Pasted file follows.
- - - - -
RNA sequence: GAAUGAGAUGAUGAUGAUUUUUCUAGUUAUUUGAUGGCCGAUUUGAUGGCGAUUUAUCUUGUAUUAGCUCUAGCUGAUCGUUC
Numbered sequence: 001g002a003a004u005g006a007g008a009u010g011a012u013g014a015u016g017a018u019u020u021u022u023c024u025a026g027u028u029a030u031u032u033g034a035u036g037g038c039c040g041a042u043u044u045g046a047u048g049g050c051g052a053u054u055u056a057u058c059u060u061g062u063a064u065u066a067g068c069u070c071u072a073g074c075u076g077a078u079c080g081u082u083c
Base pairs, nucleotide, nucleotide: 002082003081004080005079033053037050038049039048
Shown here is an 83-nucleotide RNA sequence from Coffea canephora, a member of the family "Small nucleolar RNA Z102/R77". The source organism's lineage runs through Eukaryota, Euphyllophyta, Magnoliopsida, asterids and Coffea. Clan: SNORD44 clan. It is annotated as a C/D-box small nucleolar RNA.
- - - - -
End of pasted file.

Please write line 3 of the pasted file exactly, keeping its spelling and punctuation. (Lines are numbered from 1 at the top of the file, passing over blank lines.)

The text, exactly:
Base pairs, nucleotide, nucleotide: 002082003081004080005079033053037050038049039048